Many companies use subcontractors, and often these subcontractors aren’t fully trained on the values of the company. I’ve seen incidences where security guards have chased someone out of a store for using the “wrong” dressing room, or a person is denied entry to their place of work because the gender on their ID doesn’t match their presenting gender.
Traditionally, company values are a statement on the website, but in today’s world they need to be more, and it’s a lot of work to keep everyone aligned.
What does authenticity at the workplace look like?
There’s a need to do the job. There’s a need to be professional. Not everybody can be authentic to the nth degree. You can’t be your party self at work, for example. However, your work self still needs to be you. It’s a problem if you feel you have to hide fundamental parts of your identity. You should be able to participate in all the normal office small talk of hobbies, lifestyle, and family. It’s about creating a place where people can have a successful work life.
How is social media affecting the way we address social issues?
The #metoo campaign stands up against workplace harassment, bullying, and blackmail. Before, there was a culture where whistleblowers would face retaliation or termination. Now, largely because of social media, people can’t be shut down and muscled out so quietly.
Think of it like this: a single snowflake hits the ground and disappears, but many snowflakes together create an avalanche of allies, support, and belief, the power of which can break down barriers.
What can employers do to get on board?
I think employers have awoken to the fact that people want to enjoy their work.
People need to know they can voice concerns out loud or anonymously without retaliation. Make sure there is a clear path for people to do so, and let it be known that they will be taken seriously.
Something simple everyone can do is realize that what is funny to you may not be funny to everyone. Practice empathy, and if you get called out apologize sincerely and move on.
Is there a downside to social media as a tool for social debate?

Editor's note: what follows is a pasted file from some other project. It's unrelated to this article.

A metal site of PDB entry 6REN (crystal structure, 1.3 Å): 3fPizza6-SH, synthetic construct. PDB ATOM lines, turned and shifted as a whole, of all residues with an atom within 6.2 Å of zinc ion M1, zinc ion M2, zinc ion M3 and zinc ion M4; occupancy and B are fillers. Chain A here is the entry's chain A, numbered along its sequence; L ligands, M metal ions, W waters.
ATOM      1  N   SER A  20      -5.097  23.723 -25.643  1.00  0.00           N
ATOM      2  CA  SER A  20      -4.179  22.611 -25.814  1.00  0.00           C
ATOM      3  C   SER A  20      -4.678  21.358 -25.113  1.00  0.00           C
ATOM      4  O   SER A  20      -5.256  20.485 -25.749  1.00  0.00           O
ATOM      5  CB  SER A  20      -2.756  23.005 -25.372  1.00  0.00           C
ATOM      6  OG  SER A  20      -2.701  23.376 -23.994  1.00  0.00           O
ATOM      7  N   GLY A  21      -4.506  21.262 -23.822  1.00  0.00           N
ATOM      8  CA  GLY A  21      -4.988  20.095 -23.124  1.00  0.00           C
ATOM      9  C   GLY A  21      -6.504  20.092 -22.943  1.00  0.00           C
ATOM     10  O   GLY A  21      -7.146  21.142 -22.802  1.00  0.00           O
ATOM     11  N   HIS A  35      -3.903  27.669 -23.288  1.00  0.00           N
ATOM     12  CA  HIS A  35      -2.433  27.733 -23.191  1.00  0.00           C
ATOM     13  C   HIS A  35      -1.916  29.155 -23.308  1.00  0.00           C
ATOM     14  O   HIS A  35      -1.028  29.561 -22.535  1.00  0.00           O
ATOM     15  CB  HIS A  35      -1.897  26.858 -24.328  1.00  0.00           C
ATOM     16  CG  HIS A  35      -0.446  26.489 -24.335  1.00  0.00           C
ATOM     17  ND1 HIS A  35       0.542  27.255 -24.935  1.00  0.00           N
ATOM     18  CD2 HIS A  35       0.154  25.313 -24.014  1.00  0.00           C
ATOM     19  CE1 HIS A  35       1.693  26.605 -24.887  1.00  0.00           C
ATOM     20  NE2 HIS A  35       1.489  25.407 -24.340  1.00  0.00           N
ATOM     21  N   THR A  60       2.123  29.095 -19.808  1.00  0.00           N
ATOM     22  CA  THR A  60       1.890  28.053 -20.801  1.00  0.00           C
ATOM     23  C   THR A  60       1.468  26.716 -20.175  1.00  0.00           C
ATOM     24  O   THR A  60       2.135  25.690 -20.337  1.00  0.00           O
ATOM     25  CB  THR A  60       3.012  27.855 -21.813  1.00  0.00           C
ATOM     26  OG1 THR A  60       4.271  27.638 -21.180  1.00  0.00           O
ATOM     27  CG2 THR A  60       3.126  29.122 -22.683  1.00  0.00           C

Often we can be too quick to shut down debate. If someone says something you don’t like then they are blocked, deleted, and ignored. This self-partitioning widens the void between the different perspectives. The gray area where people listen to each other is disappearing.
We become keyboard warriors without thinking much of the person on the other side. It’s easy to turn into a bully online. Again, it’s about being a good citizen, using our voice productively and constructively.
1992 was dubbed the year of the woman – Four female senators were elected including Hillary Clinton, Anita Hill’s testimony opened up the conversation about sexual harassment in the workplace, and the Oscars chose ‘Year of the Woman’ as their theme. At the time there seemed to be real momentum towards addressing the discrimination women face in the workplace, but somehow the movement petered out. What is different now with movements like #metoo and #timesup?
The nineties were pre-internet ubiquity and pre social media. It was very hard to be more than one snowflake. It was easy to be closed down. Now, someone can create a hashtag, make a Youtube video, or turn to Twitter and amass an avalanche very quickly. What would have been brushed under the carpet now has the potential to go viral.
Can you give us your top piece of advice for companies looking to be more inclusive to trans applicants and employees?
I think an easy win is shifting the way your organization communicates with the outside world. Review your value statements, make sure they are explicit, and add them to your careers site. Next, look at your job ads, review them for gendered language, and post them to sites where community groups you want to reach will see them. Lastly, use diverse imagery on your social media so you aren’t just representing one type of person. It’s all part of an aspirational message that is inviting and attractive to candidates, regardless of gender.